Strange Cargo

Strange Cargo

2.5 out of 52.5 out of 52.5 out of 52.5 out of 5 2.5

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MGM megastars Clark Gable and Joan Crawford headline Strange Cargo, a humid prison break movie that turns into a bald-faced religious allegory. With Frank Borzage at the helm, you’d think that the burgeoning spirituality of Gable’s hardened convict and Crawford’s angry prostitute might carry some emotional weight, but the whole enterprise sounds better than it plays. It’s an atypical Borzage work, spelling out in dialogue things that he could have conveyed much better with imagery. The boldness of the screenplay is undercut by a decided sense of plastic unreality, as if everyone’s talent was blocked and muffled by the heavy “family” atmosphere of MGM and the wisecracking hand of producer Joseph Mankiewicz. Featuring outstanding supporting performances from Paul Lukas, Eduardo Cianelli, and especially Peter Lorre as “Monsieur Pig,” the film is not without curiosity value, and it does contain memorable glimpses of Crawford’s young star face starting to turn to impervious middle-aged granite as she listens to Ian Hunter’s Christ figure drone on about saving her soul.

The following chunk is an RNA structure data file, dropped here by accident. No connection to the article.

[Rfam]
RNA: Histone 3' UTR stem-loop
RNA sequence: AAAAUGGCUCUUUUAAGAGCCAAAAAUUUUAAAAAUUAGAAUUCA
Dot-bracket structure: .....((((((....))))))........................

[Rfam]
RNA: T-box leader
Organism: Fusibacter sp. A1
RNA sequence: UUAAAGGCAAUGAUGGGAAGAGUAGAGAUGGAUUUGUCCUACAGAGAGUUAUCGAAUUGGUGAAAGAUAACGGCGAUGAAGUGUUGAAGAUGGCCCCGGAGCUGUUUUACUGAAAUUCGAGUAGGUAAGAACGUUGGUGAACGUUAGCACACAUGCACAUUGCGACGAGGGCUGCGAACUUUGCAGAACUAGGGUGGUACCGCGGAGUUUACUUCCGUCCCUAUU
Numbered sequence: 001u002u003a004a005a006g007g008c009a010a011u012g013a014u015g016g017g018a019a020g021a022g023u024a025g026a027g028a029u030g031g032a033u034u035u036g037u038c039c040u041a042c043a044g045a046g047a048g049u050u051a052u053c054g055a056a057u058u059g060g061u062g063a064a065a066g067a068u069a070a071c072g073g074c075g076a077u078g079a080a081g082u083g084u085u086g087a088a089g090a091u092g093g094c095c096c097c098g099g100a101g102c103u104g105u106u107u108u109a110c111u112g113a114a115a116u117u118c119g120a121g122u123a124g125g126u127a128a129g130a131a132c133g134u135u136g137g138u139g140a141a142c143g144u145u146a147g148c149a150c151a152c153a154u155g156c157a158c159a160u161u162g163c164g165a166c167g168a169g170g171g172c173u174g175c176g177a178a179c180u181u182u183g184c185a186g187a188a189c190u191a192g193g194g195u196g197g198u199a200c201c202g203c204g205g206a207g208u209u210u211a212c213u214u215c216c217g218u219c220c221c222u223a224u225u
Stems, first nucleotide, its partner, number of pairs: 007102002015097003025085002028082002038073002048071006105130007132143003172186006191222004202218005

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DVD
Distributor
MGM
Runtime
113 min
Rating
NR
Year
1940
Director
Frank Borzage
Screenwriter
Lawrence Hazard, Lesser Samuels
Cast
Clark Gable, Joan Crawford, Ian Hunter, Peter Lorre, Paul Lukas, Albert Decker, Eduardo Ciannelli